Why do calcium channel blockers work

The drug group of calcium channel blockers includes active ingredients with which stable angina pectoris and, under certain conditions, coronary artery disease can be treated. They also lower high blood pressure.
 


What are calcium channel blockers?

Another name for calcium channel blockers is calcium channel blockers. This describes that these substances block the effect of calcium on those muscle cells whose activity cannot be controlled voluntarily. Such muscle cells can be found in the blood vessels, among other things. If calcium gets into the muscle cells, they contract. As a result, the blood vessel narrows. If this influx of calcium is prevented, the blood vessels are relatively widened.

Which calcium channel blockers are there?

The large group of calcium channel blockers is divided into two subgroups. Of the calcium antagonists of the verapamil type, diltiazem, gallopamil and verapamil are currently prescribed most in Germany. These drugs are similar in their effects. The others are grouped together as calcium channel blockers of the nifedipine type. They include amlodipine, nicardipine, nifedipine, and nisoldipine. Their mechanism of action differs a little.

How do calcium channel blockers work?

All calcium channel blockers lower blood pressure. On the other hand, some accelerate the heartbeat, while others slow it down.

In angina pectoris, calcium antagonists work in particular by expanding the coronary arteries and reducing the workload on the heart. As a result, the heart needs less oxygen and the chest pain and shortness of breath decrease.

What are the benefits of calcium channel blockers?

The symptoms that can occur with coronary heart disease and stable angina pectoris improve calcium channel blockers just as well as beta blockers - provided that long-acting calcium channel blockers are used or the short-acting substances have a long-lasting effect due to the way they are manufactured.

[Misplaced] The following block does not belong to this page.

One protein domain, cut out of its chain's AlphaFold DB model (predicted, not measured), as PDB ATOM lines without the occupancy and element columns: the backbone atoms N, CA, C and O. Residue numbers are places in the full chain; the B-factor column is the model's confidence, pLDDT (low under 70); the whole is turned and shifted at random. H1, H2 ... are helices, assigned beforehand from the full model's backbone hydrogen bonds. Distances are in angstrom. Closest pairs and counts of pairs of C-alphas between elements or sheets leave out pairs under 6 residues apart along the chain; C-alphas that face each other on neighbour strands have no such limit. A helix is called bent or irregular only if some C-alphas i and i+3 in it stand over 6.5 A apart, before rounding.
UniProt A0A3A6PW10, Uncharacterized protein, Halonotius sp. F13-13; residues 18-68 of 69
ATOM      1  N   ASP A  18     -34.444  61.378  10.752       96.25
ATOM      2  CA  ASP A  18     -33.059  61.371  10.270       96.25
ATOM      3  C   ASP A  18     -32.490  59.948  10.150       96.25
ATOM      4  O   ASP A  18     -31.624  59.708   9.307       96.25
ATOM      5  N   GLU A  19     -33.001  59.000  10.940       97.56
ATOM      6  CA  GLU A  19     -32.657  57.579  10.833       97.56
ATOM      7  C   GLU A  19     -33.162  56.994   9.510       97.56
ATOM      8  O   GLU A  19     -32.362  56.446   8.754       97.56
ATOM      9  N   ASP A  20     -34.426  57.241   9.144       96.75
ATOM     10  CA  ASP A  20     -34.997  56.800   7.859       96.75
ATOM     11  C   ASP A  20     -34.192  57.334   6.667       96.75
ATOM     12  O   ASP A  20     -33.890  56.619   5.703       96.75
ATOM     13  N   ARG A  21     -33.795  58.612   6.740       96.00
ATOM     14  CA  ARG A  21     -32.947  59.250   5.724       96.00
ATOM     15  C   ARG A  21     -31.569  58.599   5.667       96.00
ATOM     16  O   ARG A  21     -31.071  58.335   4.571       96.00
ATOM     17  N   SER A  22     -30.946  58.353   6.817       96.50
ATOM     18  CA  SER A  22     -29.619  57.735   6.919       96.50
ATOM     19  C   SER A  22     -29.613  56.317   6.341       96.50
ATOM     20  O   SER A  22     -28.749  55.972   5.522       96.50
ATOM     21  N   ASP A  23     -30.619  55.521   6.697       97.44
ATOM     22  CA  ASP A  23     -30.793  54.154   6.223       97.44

It is different when it comes to complications from coronary artery disease and premature death from heart attacks. Beta blockers have been shown to help prevent these events in people with coronary artery disease. For calcium antagonists, however, this evidence has not yet been scientifically proven. Therefore, the program for the treatment of coronary artery disease provides calcium channel blockers only as a secondary option - either as an add-on to or in place of treatment with beta-blockers, if someone is not allowed to be treated with beta-blockers, for example because they have asthma or a certain type of cardiac arrhythmia ( Higher degree atrioventricular block).

Who shouldn't take calcium channel blockers?

People with heart failure should not take calcium channel blockers, as these drugs can also weaken the strength of the heart.

Verapamil-type drugs are no longer an option if there has already been a heart attack and if there are arrhythmias that can cause the heart to beat too slowly.

Nifedipine-type drugs should be avoided by people who have had a heart attack in the past month and who have unstable angina pectoris. Even with severely impaired liver and kidney function, these drugs must not be used.

What are the most common adverse effects?

Especially at the beginning of the treatment, a relatively large number of people register headaches and warmth rising to the face. During this time, more angina pectoris attacks can occur or existing angina pectoris can get worse.

Some substances cause palpitations and palpitations. In others, the heartbeat slows down significantly.

More water can accumulate in the tissues of the feet and lower legs (edema).